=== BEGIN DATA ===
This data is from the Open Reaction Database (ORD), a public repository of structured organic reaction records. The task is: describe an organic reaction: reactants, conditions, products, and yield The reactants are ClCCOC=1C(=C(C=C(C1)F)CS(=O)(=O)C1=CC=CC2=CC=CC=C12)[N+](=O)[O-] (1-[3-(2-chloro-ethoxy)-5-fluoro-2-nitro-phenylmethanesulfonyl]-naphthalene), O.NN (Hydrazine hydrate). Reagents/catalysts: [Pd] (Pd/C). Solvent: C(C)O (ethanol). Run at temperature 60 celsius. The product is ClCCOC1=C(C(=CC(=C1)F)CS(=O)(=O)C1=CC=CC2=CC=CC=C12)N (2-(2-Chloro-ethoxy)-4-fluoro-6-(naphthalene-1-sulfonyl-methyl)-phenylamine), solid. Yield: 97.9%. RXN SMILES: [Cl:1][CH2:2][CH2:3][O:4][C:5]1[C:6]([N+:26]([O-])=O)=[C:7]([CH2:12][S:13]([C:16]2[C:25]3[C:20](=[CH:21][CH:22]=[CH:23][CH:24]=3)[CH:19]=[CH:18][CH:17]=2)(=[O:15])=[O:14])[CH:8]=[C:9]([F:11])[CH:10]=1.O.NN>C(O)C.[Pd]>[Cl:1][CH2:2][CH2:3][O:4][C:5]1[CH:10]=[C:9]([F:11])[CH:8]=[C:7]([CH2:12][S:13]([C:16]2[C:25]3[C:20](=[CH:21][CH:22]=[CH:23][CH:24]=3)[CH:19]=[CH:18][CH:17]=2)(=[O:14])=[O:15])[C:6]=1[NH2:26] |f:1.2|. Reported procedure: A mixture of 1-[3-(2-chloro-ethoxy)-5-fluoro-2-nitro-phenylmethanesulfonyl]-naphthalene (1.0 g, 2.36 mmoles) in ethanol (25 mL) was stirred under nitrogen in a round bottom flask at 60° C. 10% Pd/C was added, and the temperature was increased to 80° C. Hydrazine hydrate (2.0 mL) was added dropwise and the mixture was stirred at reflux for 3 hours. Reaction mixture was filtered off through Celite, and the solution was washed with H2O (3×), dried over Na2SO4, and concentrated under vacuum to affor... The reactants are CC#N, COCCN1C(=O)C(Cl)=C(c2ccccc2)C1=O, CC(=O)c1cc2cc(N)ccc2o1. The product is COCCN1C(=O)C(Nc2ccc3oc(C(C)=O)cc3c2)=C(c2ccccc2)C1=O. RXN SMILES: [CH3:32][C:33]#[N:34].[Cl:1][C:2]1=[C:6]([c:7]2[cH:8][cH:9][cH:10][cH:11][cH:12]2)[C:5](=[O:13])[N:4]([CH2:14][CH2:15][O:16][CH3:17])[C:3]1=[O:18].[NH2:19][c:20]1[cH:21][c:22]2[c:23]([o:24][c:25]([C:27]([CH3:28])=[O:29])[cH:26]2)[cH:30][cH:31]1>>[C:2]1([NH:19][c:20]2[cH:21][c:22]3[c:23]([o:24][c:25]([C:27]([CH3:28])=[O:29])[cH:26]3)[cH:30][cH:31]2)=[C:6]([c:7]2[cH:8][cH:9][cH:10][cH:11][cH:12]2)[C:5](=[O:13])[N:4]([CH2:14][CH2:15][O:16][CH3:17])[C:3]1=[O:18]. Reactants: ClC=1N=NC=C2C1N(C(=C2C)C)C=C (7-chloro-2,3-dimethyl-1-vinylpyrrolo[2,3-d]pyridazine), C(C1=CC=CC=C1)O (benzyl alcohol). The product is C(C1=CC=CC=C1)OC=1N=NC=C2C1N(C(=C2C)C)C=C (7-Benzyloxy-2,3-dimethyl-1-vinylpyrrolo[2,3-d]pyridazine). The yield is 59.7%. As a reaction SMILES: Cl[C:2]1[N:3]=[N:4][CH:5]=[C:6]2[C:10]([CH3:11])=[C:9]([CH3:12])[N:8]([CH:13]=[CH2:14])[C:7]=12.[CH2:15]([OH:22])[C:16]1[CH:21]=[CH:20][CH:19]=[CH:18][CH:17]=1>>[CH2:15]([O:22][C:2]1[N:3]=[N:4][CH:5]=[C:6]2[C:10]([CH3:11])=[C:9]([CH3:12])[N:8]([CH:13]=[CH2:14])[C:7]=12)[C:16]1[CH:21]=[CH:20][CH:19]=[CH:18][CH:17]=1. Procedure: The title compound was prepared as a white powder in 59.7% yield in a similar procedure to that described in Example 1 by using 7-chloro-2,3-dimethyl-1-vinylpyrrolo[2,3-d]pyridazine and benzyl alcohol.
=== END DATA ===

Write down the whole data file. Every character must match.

This data is from the Open Reaction Database (ORD), a public repository of structured organic reaction records. The task is: describe an organic reaction: reactants, conditions, products, and yield The reactants are ClCCOC=1C(=C(C=C(C1)F)CS(=O)(=O)C1=CC=CC2=CC=CC=C12)[N+](=O)[O-] (1-[3-(2-chloro-ethoxy)-5-fluoro-2-nitro-phenylmethanesulfonyl]-naphthalene), O.NN (Hydrazine hydrate). Reagents/catalysts: [Pd] (Pd/C). Solvent: C(C)O (ethanol). Run at temperature 60 celsius. The product is ClCCOC1=C(C(=CC(=C1)F)CS(=O)(=O)C1=CC=CC2=CC=CC=C12)N (2-(2-Chloro-ethoxy)-4-fluoro-6-(naphthalene-1-sulfonyl-methyl)-phenylamine), solid. Yield: 97.9%. RXN SMILES: [Cl:1][CH2:2][CH2:3][O:4][C:5]1[C:6]([N+:26]([O-])=O)=[C:7]([CH2:12][S:13]([C:16]2[C:25]3[C:20](=[CH:21][CH:22]=[CH:23][CH:24]=3)[CH:19]=[CH:18][CH:17]=2)(=[O:15])=[O:14])[CH:8]=[C:9]([F:11])[CH:10]=1.O.NN>C(O)C.[Pd]>[Cl:1][CH2:2][CH2:3][O:4][C:5]1[CH:10]=[C:9]([F:11])[CH:8]=[C:7]([CH2:12][S:13]([C:16]2[C:25]3[C:20](=[CH:21][CH:22]=[CH:23][CH:24]=3)[CH:19]=[CH:18][CH:17]=2)(=[O:14])=[O:15])[C:6]=1[NH2:26] |f:1.2|. Reported procedure: A mixture of 1-[3-(2-chloro-ethoxy)-5-fluoro-2-nitro-phenylmethanesulfonyl]-naphthalene (1.0 g, 2.36 mmoles) in ethanol (25 mL) was stirred under nitrogen in a round bottom flask at 60° C. 10% Pd/C was added, and the temperature was increased to 80° C. Hydrazine hydrate (2.0 mL) was added dropwise and the mixture was stirred at reflux for 3 hours. Reaction mixture was filtered off through Celite, and the solution was washed with H2O (3×), dried over Na2SO4, and concentrated under vacuum to affor... The reactants are CC#N, COCCN1C(=O)C(Cl)=C(c2ccccc2)C1=O, CC(=O)c1cc2cc(N)ccc2o1. The product is COCCN1C(=O)C(Nc2ccc3oc(C(C)=O)cc3c2)=C(c2ccccc2)C1=O. RXN SMILES: [CH3:32][C:33]#[N:34].[Cl:1][C:2]1=[C:6]([c:7]2[cH:8][cH:9][cH:10][cH:11][cH:12]2)[C:5](=[O:13])[N:4]([CH2:14][CH2:15][O:16][CH3:17])[C:3]1=[O:18].[NH2:19][c:20]1[cH:21][c:22]2[c:23]([o:24][c:25]([C:27]([CH3:28])=[O:29])[cH:26]2)[cH:30][cH:31]1>>[C:2]1([NH:19][c:20]2[cH:21][c:22]3[c:23]([o:24][c:25]([C:27]([CH3:28])=[O:29])[cH:26]3)[cH:30][cH:31]2)=[C:6]([c:7]2[cH:8][cH:9][cH:10][cH:11][cH:12]2)[C:5](=[O:13])[N:4]([CH2:14][CH2:15][O:16][CH3:17])[C:3]1=[O:18]. Reactants: ClC=1N=NC=C2C1N(C(=C2C)C)C=C (7-chloro-2,3-dimethyl-1-vinylpyrrolo[2,3-d]pyridazine), C(C1=CC=CC=C1)O (benzyl alcohol). The product is C(C1=CC=CC=C1)OC=1N=NC=C2C1N(C(=C2C)C)C=C (7-Benzyloxy-2,3-dimethyl-1-vinylpyrrolo[2,3-d]pyridazine). The yield is 59.7%. As a reaction SMILES: Cl[C:2]1[N:3]=[N:4][CH:5]=[C:6]2[C:10]([CH3:11])=[C:9]([CH3:12])[N:8]([CH:13]=[CH2:14])[C:7]=12.[CH2:15]([OH:22])[C:16]1[CH:21]=[CH:20][CH:19]=[CH:18][CH:17]=1>>[CH2:15]([O:22][C:2]1[N:3]=[N:4][CH:5]=[C:6]2[C:10]([CH3:11])=[C:9]([CH3:12])[N:8]([CH:13]=[CH2:14])[C:7]=12)[C:16]1[CH:21]=[CH:20][CH:19]=[CH:18][CH:17]=1. Procedure: The title compound was prepared as a white powder in 59.7% yield in a similar procedure to that described in Example 1 by using 7-chloro-2,3-dimethyl-1-vinylpyrrolo[2,3-d]pyridazine and benzyl alcohol.